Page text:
Story by William Selby, Defense Media Activity
Working for the Department of Defense as a journalist, I’ve done my fair share of stories about our nations wounded warriors and their trials and tribulations. On June 1, at Bowie Stadium in Bowie, Md., I was able to attend an event with wounded warriors and NFL players that made for a different experience altogether.
On the outside, the story was about a charity softball game between the Wounded Warrior Amputee Softball Team (WWAST) and players from the National Football League, including DeSean Jackson, Josh Morgan, and Torrey Smith. However, once I began speaking with the warriors and the NFL players, I realized something great about this game. There was a message to be heard here and it wasn’t about who won or lost. It wasn’t about the celebrities in the NFL. It was about a group of people coming together to raise awareness and money for the Wounded Warrior Project, the Yellow Ribbon Fund and the Wounded Warrior Amputee Softball Team.
Not only did the game raise money for those organizations mentioned above, but also showcased how far prosthetic technology has come. Need proof? Well, the WWAST dominated the game, winning by a score of 21-5 over a group of professional athletes.
For the NFL players who participated, it was a humbling experience.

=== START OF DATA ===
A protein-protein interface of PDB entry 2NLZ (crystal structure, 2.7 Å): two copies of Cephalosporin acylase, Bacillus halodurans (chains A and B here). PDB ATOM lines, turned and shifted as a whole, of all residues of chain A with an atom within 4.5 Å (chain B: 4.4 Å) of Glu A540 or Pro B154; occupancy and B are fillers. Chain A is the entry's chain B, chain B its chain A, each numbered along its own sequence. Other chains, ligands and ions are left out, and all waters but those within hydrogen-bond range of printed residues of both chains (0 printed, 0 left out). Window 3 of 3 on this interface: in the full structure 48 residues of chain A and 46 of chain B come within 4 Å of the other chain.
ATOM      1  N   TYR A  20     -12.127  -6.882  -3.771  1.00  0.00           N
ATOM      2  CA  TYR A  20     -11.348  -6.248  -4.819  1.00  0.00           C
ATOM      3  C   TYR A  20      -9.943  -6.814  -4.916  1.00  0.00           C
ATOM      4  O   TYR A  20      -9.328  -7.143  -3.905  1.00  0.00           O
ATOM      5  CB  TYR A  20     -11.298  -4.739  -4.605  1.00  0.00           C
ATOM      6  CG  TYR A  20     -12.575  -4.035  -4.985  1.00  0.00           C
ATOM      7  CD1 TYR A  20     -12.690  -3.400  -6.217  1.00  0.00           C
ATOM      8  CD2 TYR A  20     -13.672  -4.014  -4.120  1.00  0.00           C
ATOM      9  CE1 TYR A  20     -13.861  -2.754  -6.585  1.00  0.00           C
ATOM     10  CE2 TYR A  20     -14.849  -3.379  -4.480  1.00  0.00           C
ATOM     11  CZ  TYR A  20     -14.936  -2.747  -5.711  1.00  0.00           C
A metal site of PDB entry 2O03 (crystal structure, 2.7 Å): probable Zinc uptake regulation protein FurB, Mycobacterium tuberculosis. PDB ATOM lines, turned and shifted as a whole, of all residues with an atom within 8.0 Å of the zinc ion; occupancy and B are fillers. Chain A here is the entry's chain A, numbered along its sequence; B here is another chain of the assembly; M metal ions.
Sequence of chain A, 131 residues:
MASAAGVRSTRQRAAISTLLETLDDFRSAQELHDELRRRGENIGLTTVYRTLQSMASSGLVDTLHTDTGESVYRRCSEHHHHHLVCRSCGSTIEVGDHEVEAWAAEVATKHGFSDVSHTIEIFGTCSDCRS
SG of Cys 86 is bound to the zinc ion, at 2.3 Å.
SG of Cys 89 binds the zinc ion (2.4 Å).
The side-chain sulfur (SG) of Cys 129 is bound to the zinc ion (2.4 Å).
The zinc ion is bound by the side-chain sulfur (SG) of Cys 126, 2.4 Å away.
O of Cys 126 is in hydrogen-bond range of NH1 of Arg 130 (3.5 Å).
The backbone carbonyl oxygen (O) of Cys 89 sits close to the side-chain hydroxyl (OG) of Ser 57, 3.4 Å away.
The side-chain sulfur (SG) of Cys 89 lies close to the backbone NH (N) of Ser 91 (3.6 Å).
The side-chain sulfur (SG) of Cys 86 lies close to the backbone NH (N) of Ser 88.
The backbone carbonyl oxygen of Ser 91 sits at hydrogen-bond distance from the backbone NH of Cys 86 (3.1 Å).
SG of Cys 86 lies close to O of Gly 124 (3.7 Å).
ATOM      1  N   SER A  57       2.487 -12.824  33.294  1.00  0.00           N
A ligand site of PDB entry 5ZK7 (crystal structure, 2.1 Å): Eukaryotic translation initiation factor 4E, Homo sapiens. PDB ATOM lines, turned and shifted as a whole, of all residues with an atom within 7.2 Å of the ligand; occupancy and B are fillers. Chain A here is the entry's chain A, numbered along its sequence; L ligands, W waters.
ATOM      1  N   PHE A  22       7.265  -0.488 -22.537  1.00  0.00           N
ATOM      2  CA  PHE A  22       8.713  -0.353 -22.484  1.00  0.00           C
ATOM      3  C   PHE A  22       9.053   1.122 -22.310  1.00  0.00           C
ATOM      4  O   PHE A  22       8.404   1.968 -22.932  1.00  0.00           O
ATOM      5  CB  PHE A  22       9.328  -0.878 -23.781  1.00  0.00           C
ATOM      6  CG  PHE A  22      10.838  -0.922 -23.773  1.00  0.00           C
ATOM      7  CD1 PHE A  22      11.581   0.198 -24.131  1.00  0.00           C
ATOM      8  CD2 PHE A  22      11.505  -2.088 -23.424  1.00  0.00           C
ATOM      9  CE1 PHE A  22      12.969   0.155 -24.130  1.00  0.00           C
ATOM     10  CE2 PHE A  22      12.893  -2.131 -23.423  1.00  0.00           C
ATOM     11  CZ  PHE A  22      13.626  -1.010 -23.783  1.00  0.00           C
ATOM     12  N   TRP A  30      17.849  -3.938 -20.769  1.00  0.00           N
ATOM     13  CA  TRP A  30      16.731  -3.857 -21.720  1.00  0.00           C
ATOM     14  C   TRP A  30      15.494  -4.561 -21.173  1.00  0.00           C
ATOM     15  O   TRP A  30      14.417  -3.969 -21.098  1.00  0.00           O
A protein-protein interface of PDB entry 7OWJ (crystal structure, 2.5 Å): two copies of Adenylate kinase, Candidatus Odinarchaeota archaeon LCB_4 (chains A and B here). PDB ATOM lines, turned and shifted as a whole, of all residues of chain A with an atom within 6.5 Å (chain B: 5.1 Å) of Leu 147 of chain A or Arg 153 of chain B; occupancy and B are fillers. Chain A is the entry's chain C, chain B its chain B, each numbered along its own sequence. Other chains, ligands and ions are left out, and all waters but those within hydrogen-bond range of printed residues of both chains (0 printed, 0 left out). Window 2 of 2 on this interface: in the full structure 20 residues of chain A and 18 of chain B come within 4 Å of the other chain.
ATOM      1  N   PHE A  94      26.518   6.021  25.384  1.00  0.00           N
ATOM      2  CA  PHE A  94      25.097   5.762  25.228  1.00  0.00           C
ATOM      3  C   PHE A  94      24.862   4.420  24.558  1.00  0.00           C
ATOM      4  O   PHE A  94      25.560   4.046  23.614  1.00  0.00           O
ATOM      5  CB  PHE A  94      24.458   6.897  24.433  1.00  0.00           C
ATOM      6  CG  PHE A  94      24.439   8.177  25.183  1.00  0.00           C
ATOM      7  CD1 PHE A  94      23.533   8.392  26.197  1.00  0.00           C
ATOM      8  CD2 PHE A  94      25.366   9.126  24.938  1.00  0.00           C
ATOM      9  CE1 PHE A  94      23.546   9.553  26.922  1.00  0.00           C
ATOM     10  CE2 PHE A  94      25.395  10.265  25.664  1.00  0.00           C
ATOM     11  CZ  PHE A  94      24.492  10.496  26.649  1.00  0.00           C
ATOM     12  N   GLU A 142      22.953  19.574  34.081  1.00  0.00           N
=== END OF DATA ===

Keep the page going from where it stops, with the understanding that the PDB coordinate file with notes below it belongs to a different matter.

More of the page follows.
“You don’t think about losing an arm; you don’t think about losing a leg,” said Josh Morgan, wide receiver for the Washington Redskins. “You just take it for granted because you’re out there using it every day so you never think about life without it. So to hear these guys and to see them do what they do is truly an inspiration.”
“It’s always nice to have home runs in charity games,” said Torrey Smith, wide receiver for the Baltimore Ravens. “We had a great time — out here raising money for an amazing cause — wounded warriors and the soldiers that protect us. So, anytime you have an opportunity to support them, you do it without hesitation because they have given the ultimate sacrifice to us.”
The players were all in great spirits on both sides of the field, laughing and joking during the game. It’s obvious to anyone around them they don’t take themselves too seriously either. At one point a ball hurled into the press section down on the field which prompted Nick Clark, number 13 for the WWAST to joke to us, “Gotta keep ‘em on their toes. No pun intended.” In case you’re wondering, Nick is a below the knee amputee.
Watching them laugh and joke around the way they do, I can’t help but wonder how would I react if I were in their shoes? Would I continue to be a positive person? I’m not so sure I could be but that speaks to their spirit and will. After all the challenges and adversity they face, they come out of it smiling.
See, the players are out there still competing and doing something they like, continuing to serve their country albeit in an untraditional way. While they do still serve, as Saul Bosquez says, initially they all struggle with what to do next after sustaining their injury.
“You kind of sit around and say, ‘what’s next, what am I going to do?’ Well most of these guys came from fairly athletic backgrounds. They still want to be competitive at that level and not be restricted to a wheelchair or sit down volleyball. All of us wanted more than that and that’s why we’re on this team. For us it’s a big thing to be able to go out there and raise awareness that people with amputations can still do stuff.”
Nobody wants to be held back and told they have limits, including our Wounded Warrior Amputee Softball Team whose motto is, “Life without limbs is limitless!”